BLM protesters troop through ‘America’s most racist town’: Demonstrators march to entrance of KKK national director Thomas Robb’s private Arkansas compound as armed local residents watch them file past
- Black Lives Matter protesters traveled to Zinc, Arkansas, on Sunday to demonstrate about social justice
- The protesters picked Zinc because it is where Ku Klux Klan national director Thomas Robb has a compound
- The protesters were met with armed local residents who were there to keep an eye on them
- Protesters shared pictures of armed men who used their cars to block off the road leading to Robb’s home
- Protesters also shared pictures of people who they identified as members of the League of the South, which the Southern Poverty Law Group says is a neo-Confederate organization
- The protesters were seen having discussions with local residents during their peaceful demonstration
- Protesters said that nobody had ever gone to Zinc to have demonstrate and they made ‘history’ while doing it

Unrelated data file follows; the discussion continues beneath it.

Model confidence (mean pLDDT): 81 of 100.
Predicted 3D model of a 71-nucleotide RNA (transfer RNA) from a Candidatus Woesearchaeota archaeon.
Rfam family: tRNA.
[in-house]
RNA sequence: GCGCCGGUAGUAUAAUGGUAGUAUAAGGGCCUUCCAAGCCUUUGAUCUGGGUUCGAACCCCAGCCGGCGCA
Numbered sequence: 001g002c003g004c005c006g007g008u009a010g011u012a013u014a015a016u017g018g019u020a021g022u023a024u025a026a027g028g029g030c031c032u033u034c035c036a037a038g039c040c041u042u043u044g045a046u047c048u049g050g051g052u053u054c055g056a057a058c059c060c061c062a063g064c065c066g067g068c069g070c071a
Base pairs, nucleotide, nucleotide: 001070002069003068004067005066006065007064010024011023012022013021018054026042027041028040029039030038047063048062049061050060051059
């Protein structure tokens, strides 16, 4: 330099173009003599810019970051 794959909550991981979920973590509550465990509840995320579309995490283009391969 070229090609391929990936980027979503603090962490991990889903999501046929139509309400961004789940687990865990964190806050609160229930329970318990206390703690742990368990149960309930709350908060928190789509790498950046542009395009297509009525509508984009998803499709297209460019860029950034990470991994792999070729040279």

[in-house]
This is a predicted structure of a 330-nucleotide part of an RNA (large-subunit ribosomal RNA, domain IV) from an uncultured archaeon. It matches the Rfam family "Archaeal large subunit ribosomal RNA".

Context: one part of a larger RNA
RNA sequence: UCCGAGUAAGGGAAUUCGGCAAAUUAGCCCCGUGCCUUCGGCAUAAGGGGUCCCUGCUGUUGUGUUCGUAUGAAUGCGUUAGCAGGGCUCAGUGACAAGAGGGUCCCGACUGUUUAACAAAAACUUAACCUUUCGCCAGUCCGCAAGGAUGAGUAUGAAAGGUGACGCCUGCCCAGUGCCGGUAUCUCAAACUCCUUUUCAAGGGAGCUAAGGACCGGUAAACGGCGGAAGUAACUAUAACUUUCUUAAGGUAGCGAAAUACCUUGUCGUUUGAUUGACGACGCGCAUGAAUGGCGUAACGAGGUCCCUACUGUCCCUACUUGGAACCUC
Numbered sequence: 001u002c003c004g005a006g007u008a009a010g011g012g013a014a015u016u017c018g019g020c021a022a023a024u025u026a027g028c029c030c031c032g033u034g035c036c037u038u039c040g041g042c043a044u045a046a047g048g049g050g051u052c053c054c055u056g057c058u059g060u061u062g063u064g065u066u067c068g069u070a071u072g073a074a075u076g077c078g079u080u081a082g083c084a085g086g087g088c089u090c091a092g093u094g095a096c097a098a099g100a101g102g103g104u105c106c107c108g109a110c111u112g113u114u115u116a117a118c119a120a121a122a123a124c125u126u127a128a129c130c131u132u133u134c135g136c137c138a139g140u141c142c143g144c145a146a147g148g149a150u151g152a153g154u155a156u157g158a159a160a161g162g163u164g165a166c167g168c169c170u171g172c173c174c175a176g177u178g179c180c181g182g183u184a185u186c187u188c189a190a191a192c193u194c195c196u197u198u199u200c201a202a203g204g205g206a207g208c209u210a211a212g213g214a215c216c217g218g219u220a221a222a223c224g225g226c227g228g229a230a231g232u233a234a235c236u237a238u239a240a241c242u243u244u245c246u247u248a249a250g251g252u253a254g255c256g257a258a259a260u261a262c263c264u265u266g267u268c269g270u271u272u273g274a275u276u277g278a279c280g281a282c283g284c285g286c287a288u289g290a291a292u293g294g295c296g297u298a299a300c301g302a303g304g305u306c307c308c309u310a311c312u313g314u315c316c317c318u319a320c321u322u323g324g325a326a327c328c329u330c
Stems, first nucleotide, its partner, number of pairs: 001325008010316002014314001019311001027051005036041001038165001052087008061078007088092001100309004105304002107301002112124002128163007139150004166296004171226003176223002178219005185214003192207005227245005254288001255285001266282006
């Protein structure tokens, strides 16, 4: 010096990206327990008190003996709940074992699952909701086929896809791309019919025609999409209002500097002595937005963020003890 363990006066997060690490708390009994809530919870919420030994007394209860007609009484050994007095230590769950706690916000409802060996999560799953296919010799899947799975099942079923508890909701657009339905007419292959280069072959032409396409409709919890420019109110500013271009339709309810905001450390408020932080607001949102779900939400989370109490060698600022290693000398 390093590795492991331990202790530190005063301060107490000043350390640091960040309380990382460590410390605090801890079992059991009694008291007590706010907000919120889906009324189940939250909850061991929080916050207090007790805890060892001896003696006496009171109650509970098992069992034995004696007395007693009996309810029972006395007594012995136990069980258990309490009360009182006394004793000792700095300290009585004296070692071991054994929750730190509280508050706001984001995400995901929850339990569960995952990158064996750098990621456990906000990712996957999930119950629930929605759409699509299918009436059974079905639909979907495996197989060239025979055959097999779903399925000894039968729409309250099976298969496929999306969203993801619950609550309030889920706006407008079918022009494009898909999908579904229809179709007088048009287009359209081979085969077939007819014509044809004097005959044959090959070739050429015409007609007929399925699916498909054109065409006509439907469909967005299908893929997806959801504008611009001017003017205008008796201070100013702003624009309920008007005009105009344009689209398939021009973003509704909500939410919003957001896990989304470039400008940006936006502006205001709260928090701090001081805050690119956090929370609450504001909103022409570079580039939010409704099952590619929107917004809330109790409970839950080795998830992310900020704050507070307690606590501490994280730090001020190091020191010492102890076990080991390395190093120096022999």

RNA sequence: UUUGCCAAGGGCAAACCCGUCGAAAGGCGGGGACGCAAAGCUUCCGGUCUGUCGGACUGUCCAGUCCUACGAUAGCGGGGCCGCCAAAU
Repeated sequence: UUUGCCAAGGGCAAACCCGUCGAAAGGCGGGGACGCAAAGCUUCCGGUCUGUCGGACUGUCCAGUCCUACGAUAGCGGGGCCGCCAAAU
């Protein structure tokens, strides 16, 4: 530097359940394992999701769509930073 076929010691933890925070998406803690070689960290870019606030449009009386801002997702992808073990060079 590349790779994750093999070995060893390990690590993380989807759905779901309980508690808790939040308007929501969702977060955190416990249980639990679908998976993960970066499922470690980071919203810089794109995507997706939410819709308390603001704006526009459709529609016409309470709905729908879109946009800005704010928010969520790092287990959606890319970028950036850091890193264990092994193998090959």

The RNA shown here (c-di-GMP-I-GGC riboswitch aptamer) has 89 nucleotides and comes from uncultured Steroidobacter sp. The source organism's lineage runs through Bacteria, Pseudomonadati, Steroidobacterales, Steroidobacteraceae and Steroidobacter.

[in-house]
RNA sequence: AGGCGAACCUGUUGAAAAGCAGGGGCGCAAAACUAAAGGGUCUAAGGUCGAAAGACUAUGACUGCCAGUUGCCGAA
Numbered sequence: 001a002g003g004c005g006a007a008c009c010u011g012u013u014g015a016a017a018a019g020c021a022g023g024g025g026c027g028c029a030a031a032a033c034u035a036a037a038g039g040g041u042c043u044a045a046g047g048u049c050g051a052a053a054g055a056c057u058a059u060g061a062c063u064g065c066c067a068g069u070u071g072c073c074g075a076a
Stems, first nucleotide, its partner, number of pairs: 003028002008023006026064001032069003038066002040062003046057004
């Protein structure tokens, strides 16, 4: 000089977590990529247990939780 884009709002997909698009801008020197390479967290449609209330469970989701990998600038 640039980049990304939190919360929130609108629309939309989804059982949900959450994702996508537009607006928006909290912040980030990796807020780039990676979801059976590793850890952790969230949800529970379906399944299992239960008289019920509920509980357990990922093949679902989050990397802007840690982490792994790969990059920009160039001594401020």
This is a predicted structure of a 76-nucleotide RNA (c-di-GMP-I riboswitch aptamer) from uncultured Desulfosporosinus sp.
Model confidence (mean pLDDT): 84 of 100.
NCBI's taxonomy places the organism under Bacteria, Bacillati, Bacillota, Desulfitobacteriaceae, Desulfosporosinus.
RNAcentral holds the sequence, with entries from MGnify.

Arkansas Black Lives Matter protesters traveled to Zinc, Arkansas, to march on the Ku Klux Klan’s Grand Wizard’s hometown and compound Sunday.
The protest comes just four days after a viral video labeled nearby Harrison, Arkansas, as being ‘America’s Most Racist Town’ and the ‘Ku Klux Klan’s headquarters.’
The KKK’s website claims its national headquarters to be in Harrison and that its national director, Thomas Robb, uses at least three post office boxes there, the Springfield News-Leader reported.
The Ozarks Hate Watch group posted on Facebook that these men blocked the road leading to Robb’s compound
Armed local residents were seen standing in the road leading to Robb’s compound Sunday in an effort to help keep the peace
Black Lives Matter protesters traveled to Zinc, Arkansas, where Ku Klux Klan national director Thomas Robb has a compound, to demonstrate on Sunday
The protest comes just four days after a viral video labeled nearby Harrison, Arkansas, as being ‘America’s Most Racist Town’ and the ‘Ku Klux Klan’s headquarters
Local Zinc residents were spotted carrying guns while on their porches, watching the protesters Sunday
A local resident is seen armed while watching over the protesters on Sunday. Militia groups were said to have been spotted in the town during the protests